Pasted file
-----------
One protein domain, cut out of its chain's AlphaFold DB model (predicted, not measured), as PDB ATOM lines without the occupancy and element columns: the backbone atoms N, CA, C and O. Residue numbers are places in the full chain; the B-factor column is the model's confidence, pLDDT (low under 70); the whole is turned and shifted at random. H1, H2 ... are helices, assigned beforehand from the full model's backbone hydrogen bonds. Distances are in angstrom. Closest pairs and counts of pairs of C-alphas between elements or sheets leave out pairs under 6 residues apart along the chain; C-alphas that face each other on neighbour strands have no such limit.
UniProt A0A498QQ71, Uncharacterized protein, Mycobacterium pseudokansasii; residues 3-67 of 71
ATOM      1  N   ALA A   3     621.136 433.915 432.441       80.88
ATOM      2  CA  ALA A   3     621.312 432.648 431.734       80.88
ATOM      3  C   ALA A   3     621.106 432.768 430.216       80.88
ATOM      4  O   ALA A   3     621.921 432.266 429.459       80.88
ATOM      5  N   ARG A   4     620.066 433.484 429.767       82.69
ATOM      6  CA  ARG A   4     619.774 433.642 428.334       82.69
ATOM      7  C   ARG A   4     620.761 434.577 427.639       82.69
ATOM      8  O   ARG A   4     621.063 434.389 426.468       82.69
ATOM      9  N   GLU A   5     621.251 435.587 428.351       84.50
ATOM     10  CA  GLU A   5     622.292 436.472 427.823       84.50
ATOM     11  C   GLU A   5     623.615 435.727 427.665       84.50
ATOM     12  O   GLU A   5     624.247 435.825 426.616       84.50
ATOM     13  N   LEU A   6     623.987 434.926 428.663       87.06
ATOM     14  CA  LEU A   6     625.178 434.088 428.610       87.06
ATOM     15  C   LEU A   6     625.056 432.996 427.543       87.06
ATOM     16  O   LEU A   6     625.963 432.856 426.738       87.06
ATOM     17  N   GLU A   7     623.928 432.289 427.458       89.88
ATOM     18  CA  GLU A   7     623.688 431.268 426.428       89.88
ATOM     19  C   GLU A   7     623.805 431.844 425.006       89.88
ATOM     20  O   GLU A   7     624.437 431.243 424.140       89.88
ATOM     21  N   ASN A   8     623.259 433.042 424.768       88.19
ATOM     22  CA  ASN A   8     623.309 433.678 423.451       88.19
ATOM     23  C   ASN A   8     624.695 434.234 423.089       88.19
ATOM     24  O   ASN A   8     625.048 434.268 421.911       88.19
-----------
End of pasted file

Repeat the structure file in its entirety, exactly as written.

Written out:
One protein domain, cut out of its chain's AlphaFold DB model (predicted, not measured), as PDB ATOM lines without the occupancy and element columns: the backbone atoms N, CA, C and O. Residue numbers are places in the full chain; the B-factor column is the model's confidence, pLDDT (low under 70); the whole is turned and shifted at random. H1, H2 ... are helices, assigned beforehand from the full model's backbone hydrogen bonds. Distances are in angstrom. Closest pairs and counts of pairs of C-alphas between elements or sheets leave out pairs under 6 residues apart along the chain; C-alphas that face each other on neighbour strands have no such limit.
UniProt A0A498QQ71, Uncharacterized protein, Mycobacterium pseudokansasii; residues 3-67 of 71
ATOM      1  N   ALA A   3     621.136 433.915 432.441       80.88
ATOM      2  CA  ALA A   3     621.312 432.648 431.734       80.88
ATOM      3  C   ALA A   3     621.106 432.768 430.216       80.88
ATOM      4  O   ALA A   3     621.921 432.266 429.459       80.88
ATOM      5  N   ARG A   4     620.066 433.484 429.767       82.69
ATOM      6  CA  ARG A   4     619.774 433.642 428.334       82.69
ATOM      7  C   ARG A   4     620.761 434.577 427.639       82.69
ATOM      8  O   ARG A   4     621.063 434.389 426.468       82.69
ATOM      9  N   GLU A   5     621.251 435.587 428.351       84.50
ATOM     10  CA  GLU A   5     622.292 436.472 427.823       84.50
ATOM     11  C   GLU A   5     623.615 435.727 427.665       84.50
ATOM     12  O   GLU A   5     624.247 435.825 426.616       84.50
ATOM     13  N   LEU A   6     623.987 434.926 428.663       87.06
ATOM     14  CA  LEU A   6     625.178 434.088 428.610       87.06
ATOM     15  C   LEU A   6     625.056 432.996 427.543       87.06
ATOM     16  O   LEU A   6     625.963 432.856 426.738       87.06
ATOM     17  N   GLU A   7     623.928 432.289 427.458       89.88
ATOM     18  CA  GLU A   7     623.688 431.268 426.428       89.88
ATOM     19  C   GLU A   7     623.805 431.844 425.006       89.88
ATOM     20  O   GLU A   7     624.437 431.243 424.140       89.88
ATOM     21  N   ASN A   8     623.259 433.042 424.768       88.19
ATOM     22  CA  ASN A   8     623.309 433.678 423.451       88.19
ATOM     23  C   ASN A   8     624.695 434.234 423.089       88.19
ATOM     24  O   ASN A   8     625.048 434.268 421.911       88.19